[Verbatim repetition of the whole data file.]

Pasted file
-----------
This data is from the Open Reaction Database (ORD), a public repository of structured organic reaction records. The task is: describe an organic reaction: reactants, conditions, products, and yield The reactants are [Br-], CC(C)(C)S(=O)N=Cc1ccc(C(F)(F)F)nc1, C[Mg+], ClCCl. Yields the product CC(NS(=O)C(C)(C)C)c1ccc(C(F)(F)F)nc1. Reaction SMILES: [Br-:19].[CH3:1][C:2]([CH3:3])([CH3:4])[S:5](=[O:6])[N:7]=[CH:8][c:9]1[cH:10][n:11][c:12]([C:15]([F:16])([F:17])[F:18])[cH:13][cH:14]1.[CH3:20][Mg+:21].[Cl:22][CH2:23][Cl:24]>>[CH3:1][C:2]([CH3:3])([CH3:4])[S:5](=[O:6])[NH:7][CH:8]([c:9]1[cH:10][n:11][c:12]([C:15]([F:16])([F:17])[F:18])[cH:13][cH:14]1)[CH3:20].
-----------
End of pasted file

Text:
This data is from the Open Reaction Database (ORD), a public repository of structured organic reaction records. The task is: describe an organic reaction: reactants, conditions, products, and yield The reactants are [Br-], CC(C)(C)S(=O)N=Cc1ccc(C(F)(F)F)nc1, C[Mg+], ClCCl. Yields the product CC(NS(=O)C(C)(C)C)c1ccc(C(F)(F)F)nc1. Reaction SMILES: [Br-:19].[CH3:1][C:2]([CH3:3])([CH3:4])[S:5](=[O:6])[N:7]=[CH:8][c:9]1[cH:10][n:11][c:12]([C:15]([F:16])([F:17])[F:18])[cH:13][cH:14]1.[CH3:20][Mg+:21].[Cl:22][CH2:23][Cl:24]>>[CH3:1][C:2]([CH3:3])([CH3:4])[S:5](=[O:6])[NH:7][CH:8]([c:9]1[cH:10][n:11][c:12]([C:15]([F:16])([F:17])[F:18])[cH:13][cH:14]1)[CH3:20].